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A Bear Market Doesn’t Have to Throw You Off Course

When the market dips your first reaction may be to change strategies, but doing so may not be in your best interest as an investor.

Client Conversations gives financial advisors an easy way to communicate with clients on topics influencing financial markets; it highlights common investor behaviors and offers ways to address the challenges investors face. Share this article with your clients, and remember to follow your firm's policies that govern sharing content with clients and prospects.

Client Conversations gives financial advisors an easy way to communicate with clients on topics influencing financial markets; it highlights common investor behaviors and offers ways to address the challenges investors face. Share this article with your clients, and remember to follow your firm's policies that govern sharing content with clients and prospects.



A bear market takes place when the stock market drops 20% or more from its peak. When a bear market happens, it can be tempting to change your investment strategy to avoid losing money. But when it comes to investing, being consistent and tolerating some short-term losses has historically led to significant long-term gains. In the last 40 years we’ve had 11 bear, or near bear, markets. As the chart below shows, there’s a big difference in outcomes for a consistent contributor versus an apprehensive investor. 

 

Three Possible Paths Through 11 Bear Markets (or Near Bears)1

(1979-2019)

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Past performance does not guarantee future results. For Illustrative purposes only. The performance shown is index performance and is not indicative of any Hartford mutual fund. Indices are unmanaged and not available for direct investment. 1 Data Source: Morningstar, 12/19. 2 No further investments were made. 3 Data Source: Ned Davis Research, 2020.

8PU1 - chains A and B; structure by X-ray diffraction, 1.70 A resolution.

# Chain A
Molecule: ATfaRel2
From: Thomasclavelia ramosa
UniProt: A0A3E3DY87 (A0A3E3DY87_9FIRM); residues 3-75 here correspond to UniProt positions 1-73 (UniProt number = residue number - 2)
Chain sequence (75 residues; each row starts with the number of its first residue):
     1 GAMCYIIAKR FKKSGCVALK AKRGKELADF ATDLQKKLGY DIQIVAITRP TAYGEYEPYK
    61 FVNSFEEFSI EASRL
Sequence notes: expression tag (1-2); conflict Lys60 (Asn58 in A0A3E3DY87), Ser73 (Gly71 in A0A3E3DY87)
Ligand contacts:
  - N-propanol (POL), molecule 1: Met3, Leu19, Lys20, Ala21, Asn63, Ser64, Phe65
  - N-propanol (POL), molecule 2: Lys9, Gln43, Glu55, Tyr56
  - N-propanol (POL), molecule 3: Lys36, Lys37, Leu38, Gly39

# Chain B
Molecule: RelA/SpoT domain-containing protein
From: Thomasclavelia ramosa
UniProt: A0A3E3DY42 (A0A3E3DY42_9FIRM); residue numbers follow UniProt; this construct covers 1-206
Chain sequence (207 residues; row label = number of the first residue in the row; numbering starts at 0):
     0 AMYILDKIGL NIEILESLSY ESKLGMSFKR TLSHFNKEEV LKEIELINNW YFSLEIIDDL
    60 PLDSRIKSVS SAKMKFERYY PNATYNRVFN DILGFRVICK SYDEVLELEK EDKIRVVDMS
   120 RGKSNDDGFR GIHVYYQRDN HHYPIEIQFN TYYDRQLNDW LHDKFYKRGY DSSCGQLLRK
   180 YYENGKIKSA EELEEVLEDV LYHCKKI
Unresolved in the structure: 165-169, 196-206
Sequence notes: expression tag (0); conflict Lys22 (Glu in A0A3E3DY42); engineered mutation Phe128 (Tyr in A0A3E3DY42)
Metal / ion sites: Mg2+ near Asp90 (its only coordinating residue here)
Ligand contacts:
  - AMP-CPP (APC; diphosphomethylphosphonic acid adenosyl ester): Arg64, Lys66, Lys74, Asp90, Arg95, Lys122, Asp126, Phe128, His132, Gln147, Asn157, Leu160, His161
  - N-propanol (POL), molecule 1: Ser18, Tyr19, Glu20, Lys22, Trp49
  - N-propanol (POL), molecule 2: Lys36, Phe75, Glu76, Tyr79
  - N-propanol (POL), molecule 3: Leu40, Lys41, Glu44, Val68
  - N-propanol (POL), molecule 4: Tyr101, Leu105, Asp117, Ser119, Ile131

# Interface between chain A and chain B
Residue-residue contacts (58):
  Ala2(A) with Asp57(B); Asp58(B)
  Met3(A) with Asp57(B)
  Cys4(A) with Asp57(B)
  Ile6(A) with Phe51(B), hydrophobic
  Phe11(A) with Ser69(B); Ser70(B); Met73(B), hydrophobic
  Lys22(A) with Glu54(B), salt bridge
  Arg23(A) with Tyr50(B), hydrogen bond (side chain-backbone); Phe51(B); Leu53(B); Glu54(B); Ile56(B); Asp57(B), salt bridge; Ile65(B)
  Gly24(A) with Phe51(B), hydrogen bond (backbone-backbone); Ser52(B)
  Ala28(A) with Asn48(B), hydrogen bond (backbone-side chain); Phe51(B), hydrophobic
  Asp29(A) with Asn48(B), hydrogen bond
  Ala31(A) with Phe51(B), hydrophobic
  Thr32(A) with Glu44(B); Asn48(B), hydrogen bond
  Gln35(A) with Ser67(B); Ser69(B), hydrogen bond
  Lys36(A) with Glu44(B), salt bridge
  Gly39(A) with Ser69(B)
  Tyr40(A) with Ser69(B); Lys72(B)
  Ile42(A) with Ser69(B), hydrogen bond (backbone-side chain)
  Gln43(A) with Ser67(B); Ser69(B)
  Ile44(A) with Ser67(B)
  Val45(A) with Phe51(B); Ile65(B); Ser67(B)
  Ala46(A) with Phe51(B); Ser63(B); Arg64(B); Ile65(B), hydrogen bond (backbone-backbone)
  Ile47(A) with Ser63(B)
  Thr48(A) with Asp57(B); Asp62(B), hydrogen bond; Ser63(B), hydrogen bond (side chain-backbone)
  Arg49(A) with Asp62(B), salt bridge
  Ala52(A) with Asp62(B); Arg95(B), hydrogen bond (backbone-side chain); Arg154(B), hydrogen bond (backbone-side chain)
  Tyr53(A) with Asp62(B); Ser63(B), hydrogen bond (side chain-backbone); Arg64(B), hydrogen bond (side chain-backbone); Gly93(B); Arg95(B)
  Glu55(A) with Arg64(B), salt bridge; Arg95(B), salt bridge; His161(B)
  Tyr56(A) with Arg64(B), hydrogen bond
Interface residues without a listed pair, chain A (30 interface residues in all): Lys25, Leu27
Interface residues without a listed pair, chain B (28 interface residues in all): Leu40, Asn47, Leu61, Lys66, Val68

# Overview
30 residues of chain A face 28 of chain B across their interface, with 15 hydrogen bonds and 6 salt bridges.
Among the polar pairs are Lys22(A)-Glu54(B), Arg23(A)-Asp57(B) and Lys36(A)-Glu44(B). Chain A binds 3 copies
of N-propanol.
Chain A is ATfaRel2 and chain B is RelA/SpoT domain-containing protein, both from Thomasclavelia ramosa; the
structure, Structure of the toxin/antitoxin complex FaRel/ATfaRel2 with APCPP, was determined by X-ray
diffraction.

Talk to your financial advisor so you can feel confident investing in bull and bear markets alike.





S&P 500 Index is a market capitalization-weighted price index composed of 500 widely held common stocks. 

Bloomberg Barclays US Aggregate Bond Index is composed of securities from the Bloomberg Barclays Government/Credit Bond Index, Mortgage Backed Securities Index, Asset-Backed Securities Index, and Commercial Mortgage-Backed Securities Index.

Investing involves risk, including the possible loss of principal. • Diversification does not ensure a profit or protect against a loss in a declining market.

Additional Information Regarding Bloomberg Barclays Indices Source: Bloomberg Index Services Limited. BLOOMBERG® is a trademark and service mark of Bloomberg Finance L.P. and its affiliates (collectively “Bloomberg”). BARCLAYS® is a trademark and service mark of Barclays Bank Plc (collectively with its affiliates, “Barclays”), used under license. Bloomberg or Bloomberg’s licensors, including Barclays, own all proprietary rights in the Bloomberg Barclays Indices. Neither Bloomberg nor Barclays approves or endorses this material, or guarantees the accuracy or completeness of any information herein, or makes any warranty, express or implied, as to the results to be obtained therefrom and, to the maximum extent allowed by law, neither shall have any liability or responsibility for injury or damages arising in connection therewith.

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